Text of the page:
Skip navigation
Sign up to follow your favorites on all your devices.
Sign up

Knicks undergo wildly unproductive regime change

Knicks Basketball

New York Knicks president Phil Jackson, left, and general manager Steve Mills answer questions during a news conference at the team’s training facility, Friday, July 8, 2016, in Greenburgh, N.Y. (AP Photo/Julie Jacobson)


The Knicks spent the offseason shooting wildly, sometimes hitting something – including their own feet.

They opted into the final two years of Phil Jackson’s contract in the spring then fired him in late June – but not before allowing him to alienate Kristaps Porzingis and use the No. 8 pick on Frank Ntilikina. After Jackson, New York turned over power to former team preisdent Steve Mills, who asserted himself by signing Tim Hardaway Jr. to a ridiculous four-year, $71 million offer sheet. Like Jackson, Mills went out of his way to alienate Carmelo Anthony – without actually trading him.

Amid all the chaos, the Knicks just backslid further.

No. 8 pick Ntilikina was a defensible choice – maybe even the right one. But it’s just too likely Jackson selected the big point guard due to his fit in the triangle, a scheme New York will gladly never hear another word about. Three players at least a tier ahead of Ntilikina (No. 11 on my board) – Dennis Smith Jr. (No. 4), Malik Monk (No. 7), Zach Collins (No. 10) – were still available. Passing on Smith, a pick-and-roll lead guard who doesn’t fit the triangle, looks particularly regrettable. Again, maybe Mills or some average decision-maker would have picked Ntilikina. But you’d be hard-pressed to convince anyone Ntilikina’s triangle fit didn’t play an outsized factor in his selection.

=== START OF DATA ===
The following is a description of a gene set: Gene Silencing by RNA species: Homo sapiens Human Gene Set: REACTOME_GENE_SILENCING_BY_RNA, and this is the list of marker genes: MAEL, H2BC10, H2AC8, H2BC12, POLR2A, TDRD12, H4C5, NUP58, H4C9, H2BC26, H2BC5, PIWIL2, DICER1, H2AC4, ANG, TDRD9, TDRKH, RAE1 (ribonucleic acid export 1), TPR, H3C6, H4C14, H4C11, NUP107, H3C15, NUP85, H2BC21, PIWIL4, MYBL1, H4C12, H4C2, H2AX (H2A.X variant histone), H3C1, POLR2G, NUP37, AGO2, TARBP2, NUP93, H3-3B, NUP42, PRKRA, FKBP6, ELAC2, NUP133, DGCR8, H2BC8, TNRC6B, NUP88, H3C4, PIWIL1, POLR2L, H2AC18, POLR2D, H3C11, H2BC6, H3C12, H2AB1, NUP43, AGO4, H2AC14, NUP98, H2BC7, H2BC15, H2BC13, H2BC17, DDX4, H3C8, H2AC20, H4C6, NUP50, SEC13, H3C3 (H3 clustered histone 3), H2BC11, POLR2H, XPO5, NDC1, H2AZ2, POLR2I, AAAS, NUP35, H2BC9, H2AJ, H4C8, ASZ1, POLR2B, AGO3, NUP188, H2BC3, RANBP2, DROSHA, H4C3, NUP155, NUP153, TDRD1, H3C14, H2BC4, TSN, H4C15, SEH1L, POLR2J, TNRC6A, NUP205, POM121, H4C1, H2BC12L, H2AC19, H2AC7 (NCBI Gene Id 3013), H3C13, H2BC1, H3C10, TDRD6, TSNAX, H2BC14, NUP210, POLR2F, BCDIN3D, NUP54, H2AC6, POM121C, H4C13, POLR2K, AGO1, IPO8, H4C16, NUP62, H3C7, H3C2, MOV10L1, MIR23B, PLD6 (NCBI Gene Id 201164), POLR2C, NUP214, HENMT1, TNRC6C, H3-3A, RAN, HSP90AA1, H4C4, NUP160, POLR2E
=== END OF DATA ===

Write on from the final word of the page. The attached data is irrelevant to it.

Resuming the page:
Splurging on Hardaway could cost the Knicks for years to come. Even Mills’ stated logic for the signing is lacking. The Knicks president said Hardaway’s $17,737,500 average salary was the going rate for a starting shooting guard and that Hardaway is one – two questionable claims. But say Mills is right. Hardaway merely qualifying as a starting shooting guard (No. 30) doesn’t mean he should be paid like an average one (No. 15 or so).

Hardaway’s contract was so bad, it overshadowed New York giving Ron Baker the full room exception (two years, $8,872,400 – with a player option!). Baker was a restricted free agent. Did the Knicks really have to make such a high opening bid? It probably won’t pay off, anyway.

With such little experience between Ntilikina and Baker at point guard , Ramon Sessions was New York’s most important minimum signing. Michael Beasley was the better one. He could become a discount version of Anthony as a scoring forward.

Of course, the Knicks would have to trade Anthony first. He didn’t make it any easier on them by refusing to accept a trade anywhere but Houston. It appears increasingly likely Anthony will return for another season in New York.

That just promises more drama.

Firing Jackson was supposed to reduce the tumult, but the primary source of dysfunction remains. Mills, Jackson and Mills again running the front office – these are still James Dolan’s Knicks. Now, they’re locked into a triangle point guard and expensive middling-at-best shooting guard.

Offseason grade: D+